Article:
Implement/Follow a Social Skills Curriculum

There are dozens of excellent social skills curricula available to you to use and implement in your classroom or home. To begin teaching social skills, you could conduct standardized and informal assessments to identify the exact skills that need work and then introduce that skill through various methods listed above like social stories, video modeling, roleplaying, and rules. Begin working regularly on the skills to support the child in creating positive social interactions.

Utilize these different strategies in this social skills list to teach your students and improve their skills in a structured and interactive manner. The Social Skills Printables have been popular with many teachers and parents. You’ll help them learn the skills much faster when you implement various methods and techniques that are tailored to their needs. Once the skills are learned, be sure that you practice these same skills in different environments to promote generalization.

More from Autism Classroom About Social Skills

Using  Social Skills Worksheets to Craft a Social Skills Classroom Program 

5 Strategies to Teach Social Skills for Autism Support Classes 

Social Skills Training for Students with Autism

Why Social Skills Are Important

Summer Social Skills Activities for Kids with Autism When Summer Camp is Not an Option

Building Communication Skills

Social Skills Ideas and Links

Chek out this site for evidence based ideas and activities. 

Find information about teaching social skills to students with autism to increase peer interactions here

Social Emotional Learning for students is more important than ever.  This site gives 15 activities to foster SEL. 

What are the building blocks of social skills development? Check this site to find out. 

Using Social Skills Videos for Kids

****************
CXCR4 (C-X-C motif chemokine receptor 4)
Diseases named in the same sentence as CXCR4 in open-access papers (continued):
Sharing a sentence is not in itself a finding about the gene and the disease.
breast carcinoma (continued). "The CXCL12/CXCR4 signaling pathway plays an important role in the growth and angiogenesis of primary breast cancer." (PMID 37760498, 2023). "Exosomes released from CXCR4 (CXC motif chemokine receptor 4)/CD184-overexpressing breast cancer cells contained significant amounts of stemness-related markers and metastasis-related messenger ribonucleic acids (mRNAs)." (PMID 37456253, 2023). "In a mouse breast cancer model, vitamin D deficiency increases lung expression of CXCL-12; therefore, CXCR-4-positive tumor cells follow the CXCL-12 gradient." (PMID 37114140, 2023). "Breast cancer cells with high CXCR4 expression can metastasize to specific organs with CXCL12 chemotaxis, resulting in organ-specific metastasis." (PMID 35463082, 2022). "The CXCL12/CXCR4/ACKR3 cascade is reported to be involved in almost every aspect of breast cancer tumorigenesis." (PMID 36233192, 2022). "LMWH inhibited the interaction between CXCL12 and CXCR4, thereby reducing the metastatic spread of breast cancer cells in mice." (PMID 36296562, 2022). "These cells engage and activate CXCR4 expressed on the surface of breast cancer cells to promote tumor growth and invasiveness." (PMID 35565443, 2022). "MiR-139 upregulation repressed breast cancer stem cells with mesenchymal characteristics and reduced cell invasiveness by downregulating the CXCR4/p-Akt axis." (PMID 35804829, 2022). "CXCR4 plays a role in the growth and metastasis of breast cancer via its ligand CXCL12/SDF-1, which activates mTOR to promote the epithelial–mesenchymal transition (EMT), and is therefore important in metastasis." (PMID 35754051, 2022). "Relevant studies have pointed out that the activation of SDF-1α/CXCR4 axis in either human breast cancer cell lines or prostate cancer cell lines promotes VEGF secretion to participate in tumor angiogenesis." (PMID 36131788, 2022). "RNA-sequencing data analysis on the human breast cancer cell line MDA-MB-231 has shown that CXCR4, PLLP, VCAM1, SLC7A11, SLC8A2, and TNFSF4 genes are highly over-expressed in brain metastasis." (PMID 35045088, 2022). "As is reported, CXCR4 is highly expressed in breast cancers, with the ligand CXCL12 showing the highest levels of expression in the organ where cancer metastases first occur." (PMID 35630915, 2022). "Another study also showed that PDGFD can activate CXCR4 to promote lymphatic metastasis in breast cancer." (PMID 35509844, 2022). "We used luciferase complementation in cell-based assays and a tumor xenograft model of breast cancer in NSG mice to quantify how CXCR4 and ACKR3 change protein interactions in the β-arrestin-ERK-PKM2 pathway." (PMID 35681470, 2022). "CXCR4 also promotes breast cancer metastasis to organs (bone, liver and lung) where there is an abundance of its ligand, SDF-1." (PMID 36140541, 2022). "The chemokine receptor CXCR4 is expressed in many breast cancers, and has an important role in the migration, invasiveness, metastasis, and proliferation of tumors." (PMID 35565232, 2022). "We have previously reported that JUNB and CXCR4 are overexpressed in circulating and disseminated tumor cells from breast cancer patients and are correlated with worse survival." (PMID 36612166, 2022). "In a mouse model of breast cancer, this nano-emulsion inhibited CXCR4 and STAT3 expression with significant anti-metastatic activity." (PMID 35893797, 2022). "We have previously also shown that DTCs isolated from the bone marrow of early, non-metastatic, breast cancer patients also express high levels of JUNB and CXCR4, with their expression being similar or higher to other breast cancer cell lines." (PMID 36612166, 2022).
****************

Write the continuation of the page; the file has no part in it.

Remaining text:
A blog with ideas for great ways to use videos and animated clips with students. 

How to utilize Youtube to help with your lessons. Click here for details. 

Vidoes by students for students to learn about ways to interact socially. 

How To Incorporate Social Skills In The Classroom or Home (Videos)'s Video for Teachers and Parents about Building Social Skills in Students with Autism. This can be used as a quick tutorial or introduction to a presentation about building social interactions in students.  Or can be shared with staff members in an email to provide some professional development.  

This video provides tips for families and school teams

A short video about what to teach in this area can be found when clicking the image below.

Books About Teaching Social Skills

The New Social Story Book - here


The Social Skills Picture Book -here

Social Skills Workbook for Young Students-here

Social Skills and Adaptive Behavior in Learners with Autism Spectrum Disorder -here

Picture Books for  Students 

My Day Is Ruined is a book about dealing with situations when plans change.

A Little Spot of Frustration helps kids deal with anger.  Click the image below to see more.

A Little Spot of Flexible Thinking helps kids to learn to deal with changes in routines.

A Little Spot of Feelings is a story where Spot helps kids understand emotions. Click here or on the book below to see more. 



Other Resources from Autism Classroom


Social Skills Bundle